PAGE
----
You know, the people who stand at the harbour gate and search all the vehicles, and keep unauthorised people out, and require a bribe for everything. You didn’t need to be able to read and write for that kind of a job, a lowly job in most people’s eyes, which I suppose is how Nuhu got it. I didn’t know he was attracted to that kind of work, unforms and those heavy boots. … Anyway, after a few years Nuhu found a way of leaving, of escaping to God knows where. He was in a good position to do that,you might think, but in those early years [of mass arrests] the Harbour Police were very vigilant, the ones with guns and powerful motor-boats not the slouching bawabs of whom Nuhu was one. The penalties for attempting to escape were severe then. He must have stowed away in one of the Cargo ships, and to judge by the destination of the ships that used to call on us then, he is now living somewhere in Russia or China or the former GDR. If he survived undetected, or if the crew did not throw him overboard, or if he did not find a way to jumping ship earlier in Aden or Mogadisho, or Port Said (pp.207-208).
And the one unquestionably villainous character in the story is
a Persian trader from Bahrain who had come to our part of the world with the musim, the winds of the monsoons, he and thousands of other traders from Arabia, the Gulf, India and Sind, and the Horn of Africa. They had been doing this every year for at least a thousand years. In the last months of the year, the winds blow steadily across the Indian Ocean towards the coast of Africa, where the currents obligingly provide a channel to harbour. Then in the early months of the new year, the winds turn around and blow in the opposite directions, ready to speed the traders home. It was all as if intended to be exactly thus, that the winds and currents would only reach the stretch of coast from southern Somalia to Sofala, at the northern end of what has become known as the Mozambique Channel. South of his stretch, the currents turned evil and cold, and ships that strayed beyond there were never heard of again. South of Sofala was an impenetrable sea of strange mists, and whirlpools a mile wide, and giant luminescent stingrays rising to the surface in the dead of night and monstrous squids obscuring the horizon (pp. 14-15).
But even the villainous trader has a family story that is entirely embedded in and interwoven with the history of empire, of British betrayals and devastations their law and avarice and order caused. And in this story, the “natives” are not innocent, nor victims, and they are not even strictly “natives” – a Bahraini of Persian origin starting his business in Malaya under the rule of the British has a kind of colonial cosmopolitanism that much history erases (though of course Conrad touches on it in his Lord Jim and so much else).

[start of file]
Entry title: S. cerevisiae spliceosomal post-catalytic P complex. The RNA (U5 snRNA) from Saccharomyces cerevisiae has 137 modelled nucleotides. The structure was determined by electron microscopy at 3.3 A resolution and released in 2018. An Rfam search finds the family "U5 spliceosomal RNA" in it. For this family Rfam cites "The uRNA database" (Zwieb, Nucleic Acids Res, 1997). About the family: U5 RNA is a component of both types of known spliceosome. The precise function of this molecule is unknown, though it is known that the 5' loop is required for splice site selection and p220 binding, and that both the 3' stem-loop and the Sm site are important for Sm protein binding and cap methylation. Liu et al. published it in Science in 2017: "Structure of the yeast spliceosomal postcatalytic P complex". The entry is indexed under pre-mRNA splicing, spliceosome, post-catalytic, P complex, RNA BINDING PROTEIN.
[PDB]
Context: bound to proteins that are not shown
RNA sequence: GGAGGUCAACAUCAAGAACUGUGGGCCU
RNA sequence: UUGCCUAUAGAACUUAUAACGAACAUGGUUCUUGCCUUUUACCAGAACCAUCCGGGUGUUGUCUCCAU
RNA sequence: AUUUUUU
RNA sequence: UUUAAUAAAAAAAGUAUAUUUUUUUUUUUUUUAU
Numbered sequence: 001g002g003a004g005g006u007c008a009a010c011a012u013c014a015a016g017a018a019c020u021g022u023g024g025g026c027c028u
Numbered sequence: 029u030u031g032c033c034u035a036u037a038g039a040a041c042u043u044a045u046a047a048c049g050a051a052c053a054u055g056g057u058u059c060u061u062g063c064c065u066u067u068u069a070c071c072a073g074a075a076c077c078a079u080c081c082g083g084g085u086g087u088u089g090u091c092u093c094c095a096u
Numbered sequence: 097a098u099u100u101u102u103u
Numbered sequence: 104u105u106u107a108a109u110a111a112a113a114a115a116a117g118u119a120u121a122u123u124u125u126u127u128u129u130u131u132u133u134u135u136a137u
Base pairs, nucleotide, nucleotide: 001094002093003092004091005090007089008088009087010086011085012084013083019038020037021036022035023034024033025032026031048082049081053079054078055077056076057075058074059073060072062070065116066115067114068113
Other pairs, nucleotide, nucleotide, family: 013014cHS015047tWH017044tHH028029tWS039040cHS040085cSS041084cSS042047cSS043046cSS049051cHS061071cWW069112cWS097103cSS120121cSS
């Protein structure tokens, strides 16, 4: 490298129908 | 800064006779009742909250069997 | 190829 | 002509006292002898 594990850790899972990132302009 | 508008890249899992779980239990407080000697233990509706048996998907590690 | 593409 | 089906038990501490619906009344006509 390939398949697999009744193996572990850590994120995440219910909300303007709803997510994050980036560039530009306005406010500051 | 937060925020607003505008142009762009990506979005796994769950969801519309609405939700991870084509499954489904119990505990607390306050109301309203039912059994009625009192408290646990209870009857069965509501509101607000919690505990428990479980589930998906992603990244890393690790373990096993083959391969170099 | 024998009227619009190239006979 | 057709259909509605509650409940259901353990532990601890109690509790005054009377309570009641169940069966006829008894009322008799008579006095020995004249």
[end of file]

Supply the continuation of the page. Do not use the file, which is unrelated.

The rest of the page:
And then the empire also arrives in the east coast of Africa, along with maps and their magical properties:
Then the Portuguese, rounding the continent, burst so unexpectedly and so disastrously from that unknown and impenetrable sea, and put paid to medieval geography with their sea-borne cannons. They wreaked their religion-crazed havoc on islands, harbours and cities, exulting over their cruelty to the inhabitants they plundered. Then the Omanis came to remove them and take charge in the name of the true God, and brought with them Indian money, with the British close behind, and close behind them the Germans and the French and whoever else had the wherewithal.
New maps were made, complete maps, so that every inch was accounted for, and everyone now knew who they were, or at least who they belonged to. Those maps, how they transformed everything. And so it came to pass that in time those scattered little towns by the sea along the African coast found themselves part of huge territories stretching for hundreds of miles into the interior, teeming with people they had thought beneath them, and who when the time came promptly returned the favour. Among the many deprivations inflicted on those towns by the sea was the prohibition of the musim trade. The last months of the year would no longer see crowds of sailing ships lying plank to plank in the harbour, the sea between them glistening with slicks of their waste, or the streets thronged with Somalis or Suri Arabs or Sindhis, buying and selling and breaking into incomprehensible fights, and at night camping in the open spaces, singing cheerful songs and brewing tea, or stretched out on the ground in their grimy rags, shouting raucous ribaldries at each other (pp. 15-16).
The rhythm of the sentences and their force that carries them forward and forward and forward until we arrive at independence – and then the darkness of betrayals and cruelty after independence. I now have to read his Paradise.